Battered Goa to sell tourism on Twitter, Facebook

Thursday, April 15, 2010, 17:06 by Business Editor

The last couple of years have seen tourism hit a low in Goa, reputed as India’s beach paradise.

Thanks to the reports of several instances rape – the most famous of them was of Scarlett Keeling - and other crimes being reported in the national and international media. As if in an attempt to revive the flagging fortunes of the tourism scene in the beach state, the administration is looking at the e-route to make things work to its advantage.

According to sources, Goa is set to log on to social networking websites in its bid to restore lost glory. The Goa Tourism Development Corporation (GTDC) has plans to get on to Twitter and Facebook in an attempt at image building initiatives.

Officials at GTFC have been quoted as saying that social networking has the potential to help Goa reach out to new clients and also keep in touch with existing guests who have Goa on their annual holiday itinerary. If this works out, GTDC would be the first state-run agency to have its presence on Twitter.

Goa has been battered by bad press and travel advisories of late. The state, known for its sunny beaches, has been struggling to maintain its foreign tourist inflow after crimes against foreigners were reported extensively.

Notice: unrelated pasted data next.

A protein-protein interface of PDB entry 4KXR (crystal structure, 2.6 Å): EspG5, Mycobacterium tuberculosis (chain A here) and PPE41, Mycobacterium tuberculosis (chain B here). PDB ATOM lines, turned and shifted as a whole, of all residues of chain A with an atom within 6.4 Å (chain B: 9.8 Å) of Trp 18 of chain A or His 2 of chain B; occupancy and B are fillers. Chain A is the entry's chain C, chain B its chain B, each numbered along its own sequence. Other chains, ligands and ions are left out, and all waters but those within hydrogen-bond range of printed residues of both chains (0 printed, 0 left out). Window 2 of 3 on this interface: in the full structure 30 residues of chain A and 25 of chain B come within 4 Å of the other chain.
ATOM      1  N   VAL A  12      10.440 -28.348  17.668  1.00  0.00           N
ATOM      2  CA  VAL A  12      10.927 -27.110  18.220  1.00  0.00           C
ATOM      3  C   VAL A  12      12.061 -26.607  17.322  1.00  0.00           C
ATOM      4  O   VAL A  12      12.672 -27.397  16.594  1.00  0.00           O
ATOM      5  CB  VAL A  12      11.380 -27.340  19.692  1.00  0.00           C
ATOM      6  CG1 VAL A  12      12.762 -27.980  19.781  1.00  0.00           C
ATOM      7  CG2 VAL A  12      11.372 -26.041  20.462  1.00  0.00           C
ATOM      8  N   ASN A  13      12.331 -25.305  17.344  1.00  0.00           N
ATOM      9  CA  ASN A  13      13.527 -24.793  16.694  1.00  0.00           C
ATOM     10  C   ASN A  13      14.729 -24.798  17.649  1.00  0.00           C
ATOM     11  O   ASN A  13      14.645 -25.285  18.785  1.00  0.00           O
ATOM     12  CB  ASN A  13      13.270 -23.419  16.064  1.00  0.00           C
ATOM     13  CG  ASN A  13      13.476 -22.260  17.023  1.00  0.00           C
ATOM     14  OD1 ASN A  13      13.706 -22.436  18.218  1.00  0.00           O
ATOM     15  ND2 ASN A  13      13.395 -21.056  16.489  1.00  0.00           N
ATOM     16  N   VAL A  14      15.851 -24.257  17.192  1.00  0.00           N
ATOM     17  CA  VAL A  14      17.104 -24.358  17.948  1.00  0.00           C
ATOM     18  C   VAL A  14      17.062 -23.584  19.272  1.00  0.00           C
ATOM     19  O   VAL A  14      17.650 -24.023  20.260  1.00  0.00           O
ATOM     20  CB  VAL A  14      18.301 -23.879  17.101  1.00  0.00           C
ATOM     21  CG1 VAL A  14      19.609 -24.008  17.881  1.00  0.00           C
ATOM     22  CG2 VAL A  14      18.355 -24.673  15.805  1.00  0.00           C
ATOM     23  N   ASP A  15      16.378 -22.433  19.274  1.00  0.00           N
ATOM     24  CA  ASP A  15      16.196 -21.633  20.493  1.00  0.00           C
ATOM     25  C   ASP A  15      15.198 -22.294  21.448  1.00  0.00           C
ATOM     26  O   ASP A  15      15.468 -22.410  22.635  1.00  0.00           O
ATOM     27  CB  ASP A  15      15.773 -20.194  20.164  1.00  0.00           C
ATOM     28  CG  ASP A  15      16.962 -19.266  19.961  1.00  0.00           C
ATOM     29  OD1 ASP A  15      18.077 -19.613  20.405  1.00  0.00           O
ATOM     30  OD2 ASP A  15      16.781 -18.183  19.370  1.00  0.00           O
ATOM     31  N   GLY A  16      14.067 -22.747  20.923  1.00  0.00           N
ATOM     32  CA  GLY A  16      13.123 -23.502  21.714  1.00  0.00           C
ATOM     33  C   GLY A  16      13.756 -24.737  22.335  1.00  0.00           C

Though bad media coverage had been bane to the tourist destination, some amount of relief had come from  a steady inflow of tourists from Russia. Visitors from Russia almost saved the industry from disaster with around 40,000 arrivals recorded. The numbers are expected to go up with the state set to log on to the social networking websites.  On Twitter and Facebook, Goa will be trying to paint a positive picture of the state so that tourists from far and wide take note.

Our take is that Goa is messed up for a long, long time. Goa’s politicians are in the news, always, for corruption, assault, rape or sundry criminal charges. There is a strong stream of thought in Goa that foreign tourists – at least, the hippies – are ruining local culture. Even the state government is not immune to it – often suggesting that tourists cover up, and that local customs need to be followed – and trivialising crimes against tourists. Then there is the flourishing mafia and drug trade – but at least, drugs have always been part of any tourist hotspot in the world.

Social networking on Facebook or Twitter can boomerang if serious changes are not made in the way Goa is being run. When you have something to hide or are embarrassed about, going out into conversational media is not always safe. Clean up your house first, Goa!

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